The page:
Federal Government uses UPLAN model to examine price volatility in ERCOT

LCG, October 11, 2022--The U.S. Energy Information Administration, or EIA, released its latest supplement to the Short-Term Energy Outlook (STEO) in the Texas market, assessing various possible scenarios using LCG’s UPLAN NPM model, with a special focus on the effects on wholesale power prices and market conditions.

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Michigan Governor Supports Reopening Palisades Nuclear Facility

LCG, September 16, 2022--The Governor of Michigan last week sent a letter to the U.S. Department of Energy (DOE) in support of Holtec International’s application for a federal grant under the Civil Nuclear Credit (CNC) program to save the Palisades Nuclear Facility in Southwest Michigan. The federal grant could result in restarting the baseload, carbon-free, nuclear power plant.

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Industry News

California Stays Lit Through Weekend

LCG, Dec. 26, 2000Two big Wall Street credit rating firms said late Friday that an interim decision by the California Public Utilities Commission to consider raising retail electricity rates showed enough promise to keep them from reducing the ratings of the state's two biggest utilities to junk.

Standard & Poor's and Moody's Investors Service said they would wait until January 4 when the PUC said it would decide how much consumers would have to pay of the more than $8 billion they owe Pacific Gas & Electric Co. and Southern California Edison Co.

The two companies are victims of the imbalance between supply and demand in the California electric market. Demand for electricity has outstripped supply in the state, fueled by a roaring high-tech economy that uses more power than "old economy" industries, a growing population, and widespread use of electric gadgets such as computers and air-conditioners.

While the retail rates of PG&E and SoCal Edison are frozen by the California electric restructuring law at levels 10 percent below what was charged in 1997, prices for wholesale power have surged in some cases to 30 or more times what they were when the law was passed. PG&E said the imbalance was costing it a million dollars a day.

Last Wednesday, S&P gave the state 48 hours to see to it the utilities recovered their money from customers. If the state didn't take action, S&P said, it would chop the utilities' credit ratings down to a level lower than that of junk bonds. Such a move would make it impossible for the companies to continue to borrow money to subsidize electricity purchases of their customers.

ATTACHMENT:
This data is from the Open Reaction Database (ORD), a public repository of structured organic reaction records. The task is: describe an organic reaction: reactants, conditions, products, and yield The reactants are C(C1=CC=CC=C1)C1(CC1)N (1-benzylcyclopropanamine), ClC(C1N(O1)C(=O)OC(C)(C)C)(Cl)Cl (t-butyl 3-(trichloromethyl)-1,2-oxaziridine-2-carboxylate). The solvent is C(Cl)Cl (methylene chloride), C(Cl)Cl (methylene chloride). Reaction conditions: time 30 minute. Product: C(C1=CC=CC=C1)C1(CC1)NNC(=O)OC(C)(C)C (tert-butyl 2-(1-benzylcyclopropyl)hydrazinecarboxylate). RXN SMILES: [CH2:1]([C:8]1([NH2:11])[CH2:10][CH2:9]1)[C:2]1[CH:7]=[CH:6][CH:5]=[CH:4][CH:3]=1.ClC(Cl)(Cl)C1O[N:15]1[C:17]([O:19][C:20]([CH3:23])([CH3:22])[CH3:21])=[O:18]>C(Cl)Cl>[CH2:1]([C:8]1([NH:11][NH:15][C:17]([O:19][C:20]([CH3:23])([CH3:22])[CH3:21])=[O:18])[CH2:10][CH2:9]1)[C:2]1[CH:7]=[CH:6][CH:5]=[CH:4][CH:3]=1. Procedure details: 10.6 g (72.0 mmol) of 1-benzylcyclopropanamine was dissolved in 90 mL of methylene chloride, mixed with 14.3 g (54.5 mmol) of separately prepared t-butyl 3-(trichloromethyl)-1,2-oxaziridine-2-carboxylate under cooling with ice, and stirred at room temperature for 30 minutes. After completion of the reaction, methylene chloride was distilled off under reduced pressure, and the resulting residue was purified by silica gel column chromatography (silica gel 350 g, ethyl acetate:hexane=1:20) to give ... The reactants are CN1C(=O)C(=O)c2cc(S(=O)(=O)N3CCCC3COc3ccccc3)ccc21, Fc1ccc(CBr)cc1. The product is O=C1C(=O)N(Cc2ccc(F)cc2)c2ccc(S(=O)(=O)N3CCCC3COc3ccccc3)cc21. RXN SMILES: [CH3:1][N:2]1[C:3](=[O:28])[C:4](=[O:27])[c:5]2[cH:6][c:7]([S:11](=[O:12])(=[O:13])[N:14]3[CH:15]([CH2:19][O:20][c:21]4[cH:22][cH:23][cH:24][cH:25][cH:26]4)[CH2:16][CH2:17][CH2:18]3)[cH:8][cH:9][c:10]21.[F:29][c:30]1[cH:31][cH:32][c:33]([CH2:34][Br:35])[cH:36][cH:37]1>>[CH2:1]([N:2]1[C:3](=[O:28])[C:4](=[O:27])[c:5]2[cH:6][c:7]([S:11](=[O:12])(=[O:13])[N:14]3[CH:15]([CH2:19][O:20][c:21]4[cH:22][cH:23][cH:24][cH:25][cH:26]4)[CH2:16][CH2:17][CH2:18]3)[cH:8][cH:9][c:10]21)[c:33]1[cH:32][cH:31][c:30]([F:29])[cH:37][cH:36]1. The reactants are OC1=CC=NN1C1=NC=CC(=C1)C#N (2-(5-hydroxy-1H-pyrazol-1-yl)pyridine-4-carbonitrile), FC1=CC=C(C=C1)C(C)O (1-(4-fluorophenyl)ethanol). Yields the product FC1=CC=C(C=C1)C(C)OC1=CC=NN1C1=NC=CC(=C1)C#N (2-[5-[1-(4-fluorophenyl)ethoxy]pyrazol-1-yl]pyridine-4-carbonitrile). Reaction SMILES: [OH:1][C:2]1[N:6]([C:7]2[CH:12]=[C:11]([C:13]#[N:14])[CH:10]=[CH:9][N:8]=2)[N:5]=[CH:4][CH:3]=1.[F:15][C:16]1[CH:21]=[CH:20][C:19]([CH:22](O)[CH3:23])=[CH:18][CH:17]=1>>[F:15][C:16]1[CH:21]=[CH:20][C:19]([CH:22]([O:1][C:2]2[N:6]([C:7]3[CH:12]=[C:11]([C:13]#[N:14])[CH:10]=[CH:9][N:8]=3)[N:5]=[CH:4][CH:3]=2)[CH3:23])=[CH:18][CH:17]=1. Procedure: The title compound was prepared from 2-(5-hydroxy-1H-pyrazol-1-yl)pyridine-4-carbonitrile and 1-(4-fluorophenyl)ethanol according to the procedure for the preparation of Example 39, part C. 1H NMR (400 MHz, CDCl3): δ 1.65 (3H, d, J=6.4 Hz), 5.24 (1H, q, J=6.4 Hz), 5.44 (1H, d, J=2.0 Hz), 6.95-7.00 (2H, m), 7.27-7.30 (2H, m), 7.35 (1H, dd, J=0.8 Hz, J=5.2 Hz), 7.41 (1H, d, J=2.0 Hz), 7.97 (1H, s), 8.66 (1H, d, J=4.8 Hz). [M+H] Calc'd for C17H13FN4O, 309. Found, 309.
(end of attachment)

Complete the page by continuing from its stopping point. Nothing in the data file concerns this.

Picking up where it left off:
California Gov. Gray Davis may have thought the credit rating companies had a switch in Madison Square Garden that could be thrown to plunge the state into darkness. On Friday, according to an official of a Northern California power plant who asked not to be named, the governor's office had the California Department of Health Services call every hospital and nursing home in the state and warn them that there would be rolling blackouts beginning that day at 4:00 p.m.

In a message to EnergyOnline Daily News at 4:09 p.m. on Friday, our informant said he had received "about six calls from hospitals wanting to know what to do." He also asked what the governor was doing, a question we were unable to answer.

Edison Electric Inc., parent company of SoCal Edison, said it was nice of the PUC to consider raising rates, but it was out of money right now. The company announced that it would eliminate its dividend, at least for the fourth quarter, and also eliminate $100 million in electric systems operations and maintenance in the coming year.

The utilities can continue to borrow money for the time being, but if the PUC fails to follow through next week with a real rate increase, they will likely see their credit ratings drop out of sight. Shawn Cooper, director of corporate communications for PG&E, said "The issue at hand is what is going to happen to our credit rating."

Cooper said PG&E and SoCal Edison will continue to try to buy power, but whether anyone will sell it to them is another matter. "We will apply for power to make sure our customers receive, but it is not our call," he said.

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